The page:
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Encounter-based vs. order-based imaging

por Sean Ruck, Contributing Editor | April 10, 2018
Health IT
From the April 2018 issue of HealthCare Business News magazine


In order to have information associated with the image, that information needs to be manually entered. And manual entry is synonymous with bottlenecked workflow in many cases. Or worse, the manual entry just doesn’t happen.

“If you take a point-of-care ultrasound,” for as another example, “you have specialists running around, starting their scan. In some cases, you need to have those images retained in order to have them reimbursed, but the only thing you might need to do in your clinical note is give some indication that the imaging was done. You don’t necessarily need to place an order as a physician.

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“If you’re going and seeing patients and need a quick ultrasound on someone’s port, for example, you’re not going to turn around and find the nearest computer to place an order. You’re just going to get enter the patient’s information and start scanning them. And the idea behind encounter-based imaging is that you no longer have to place an order to be able to find that patient on thea patient schedule on an imaging device, and you no longer have to place an order to obtain information to secure the appropriate clinical information and associate it within the metadata of that image in order to index those images properly in an archive.”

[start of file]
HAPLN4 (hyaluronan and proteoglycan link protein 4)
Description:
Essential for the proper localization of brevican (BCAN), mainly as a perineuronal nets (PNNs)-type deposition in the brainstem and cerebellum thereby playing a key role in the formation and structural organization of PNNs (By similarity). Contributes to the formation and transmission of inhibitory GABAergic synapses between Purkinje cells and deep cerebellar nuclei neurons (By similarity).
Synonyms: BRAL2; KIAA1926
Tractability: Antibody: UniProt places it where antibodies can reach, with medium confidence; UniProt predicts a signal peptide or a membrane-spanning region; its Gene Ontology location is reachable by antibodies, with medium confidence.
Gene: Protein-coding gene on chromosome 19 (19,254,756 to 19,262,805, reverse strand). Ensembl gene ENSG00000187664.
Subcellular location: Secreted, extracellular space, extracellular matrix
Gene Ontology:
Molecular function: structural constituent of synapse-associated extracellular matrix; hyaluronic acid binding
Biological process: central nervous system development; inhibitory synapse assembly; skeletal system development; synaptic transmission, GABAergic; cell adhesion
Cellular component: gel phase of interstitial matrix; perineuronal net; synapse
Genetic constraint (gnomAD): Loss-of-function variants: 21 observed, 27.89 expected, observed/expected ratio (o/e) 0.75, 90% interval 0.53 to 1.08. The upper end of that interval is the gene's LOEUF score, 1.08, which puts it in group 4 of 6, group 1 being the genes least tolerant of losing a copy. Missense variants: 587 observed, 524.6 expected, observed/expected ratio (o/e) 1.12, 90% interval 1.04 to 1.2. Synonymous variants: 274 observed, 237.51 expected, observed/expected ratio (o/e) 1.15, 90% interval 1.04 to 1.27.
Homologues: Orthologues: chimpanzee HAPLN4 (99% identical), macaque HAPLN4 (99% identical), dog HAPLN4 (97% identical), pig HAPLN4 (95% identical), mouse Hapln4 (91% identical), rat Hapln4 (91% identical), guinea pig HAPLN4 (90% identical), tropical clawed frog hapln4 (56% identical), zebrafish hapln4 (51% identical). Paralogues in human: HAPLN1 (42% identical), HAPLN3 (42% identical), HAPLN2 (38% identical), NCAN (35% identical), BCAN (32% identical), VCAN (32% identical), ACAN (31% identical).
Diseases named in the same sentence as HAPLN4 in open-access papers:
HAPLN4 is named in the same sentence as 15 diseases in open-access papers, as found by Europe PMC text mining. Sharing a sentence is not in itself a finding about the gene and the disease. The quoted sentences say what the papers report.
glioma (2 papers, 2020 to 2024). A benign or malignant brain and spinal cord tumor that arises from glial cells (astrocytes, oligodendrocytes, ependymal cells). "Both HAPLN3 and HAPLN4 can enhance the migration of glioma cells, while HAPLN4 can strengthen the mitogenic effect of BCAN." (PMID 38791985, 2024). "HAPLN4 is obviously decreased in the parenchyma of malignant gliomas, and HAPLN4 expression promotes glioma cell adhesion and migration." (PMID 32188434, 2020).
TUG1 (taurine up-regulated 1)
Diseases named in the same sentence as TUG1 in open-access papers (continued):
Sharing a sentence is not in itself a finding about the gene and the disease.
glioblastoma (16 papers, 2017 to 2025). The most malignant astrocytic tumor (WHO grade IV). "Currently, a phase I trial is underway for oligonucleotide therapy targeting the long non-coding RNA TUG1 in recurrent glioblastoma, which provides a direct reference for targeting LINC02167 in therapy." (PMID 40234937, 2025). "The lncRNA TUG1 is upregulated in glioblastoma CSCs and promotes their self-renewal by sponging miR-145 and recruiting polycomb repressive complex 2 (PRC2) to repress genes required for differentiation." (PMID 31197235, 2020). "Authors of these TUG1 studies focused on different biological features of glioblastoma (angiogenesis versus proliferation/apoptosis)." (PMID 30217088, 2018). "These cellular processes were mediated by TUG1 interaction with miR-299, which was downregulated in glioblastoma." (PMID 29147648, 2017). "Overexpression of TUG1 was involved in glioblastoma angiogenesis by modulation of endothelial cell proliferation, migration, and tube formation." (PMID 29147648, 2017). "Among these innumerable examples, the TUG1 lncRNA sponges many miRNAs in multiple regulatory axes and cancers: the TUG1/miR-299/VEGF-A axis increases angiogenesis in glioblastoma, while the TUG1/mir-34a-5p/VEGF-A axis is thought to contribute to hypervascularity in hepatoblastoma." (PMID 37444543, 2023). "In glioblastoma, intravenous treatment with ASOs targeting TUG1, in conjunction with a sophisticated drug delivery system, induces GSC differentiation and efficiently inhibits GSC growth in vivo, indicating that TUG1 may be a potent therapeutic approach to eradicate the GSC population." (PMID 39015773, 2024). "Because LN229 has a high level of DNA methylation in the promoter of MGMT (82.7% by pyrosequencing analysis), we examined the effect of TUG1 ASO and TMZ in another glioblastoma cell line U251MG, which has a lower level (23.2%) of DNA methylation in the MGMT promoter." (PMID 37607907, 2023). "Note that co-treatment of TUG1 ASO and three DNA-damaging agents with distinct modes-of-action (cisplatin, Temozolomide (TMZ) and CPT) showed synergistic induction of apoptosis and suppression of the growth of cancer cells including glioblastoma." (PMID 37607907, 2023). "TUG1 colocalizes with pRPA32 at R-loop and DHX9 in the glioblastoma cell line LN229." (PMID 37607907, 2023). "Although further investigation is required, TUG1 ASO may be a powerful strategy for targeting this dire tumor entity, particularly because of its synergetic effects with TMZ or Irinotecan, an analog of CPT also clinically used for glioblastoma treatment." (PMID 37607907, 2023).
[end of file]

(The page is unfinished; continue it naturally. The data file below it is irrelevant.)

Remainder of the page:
And indexing is all-important since proper indexing is followed by efficient distribution of those images. So, for example, if it’s only known that an ultrasound was done due to very generic and top-level documentation, will the time be spent to see if it’s the abdomen ultrasound you need, or do you just go right to it rather than potentially wasting time looking for an image that might not exist? With encounter-based workflows, however, relativity can be established.

Another example would be a dermatology patient. On a previous visit, the patient had images taken of three moles. Six months later, the patient returns with concerns that one of the moles has changed. If the indexing was done, the physician can pull up “left forearm mole” to do the comparison. Or, they search through a number of images and hope that the one they need actually exists.

So encounter-based imaging can provide benefits to the patient. But what about the physicians?

“At a previous organization, we noted an 82 percent increase in physician satisfaction with encounter-based imaging in dermatology. We went from an over five-minute average time to find prior images and view them to less than 30 seconds. So there was a really significant decrease in the time it took to find the exams,” said Cram.

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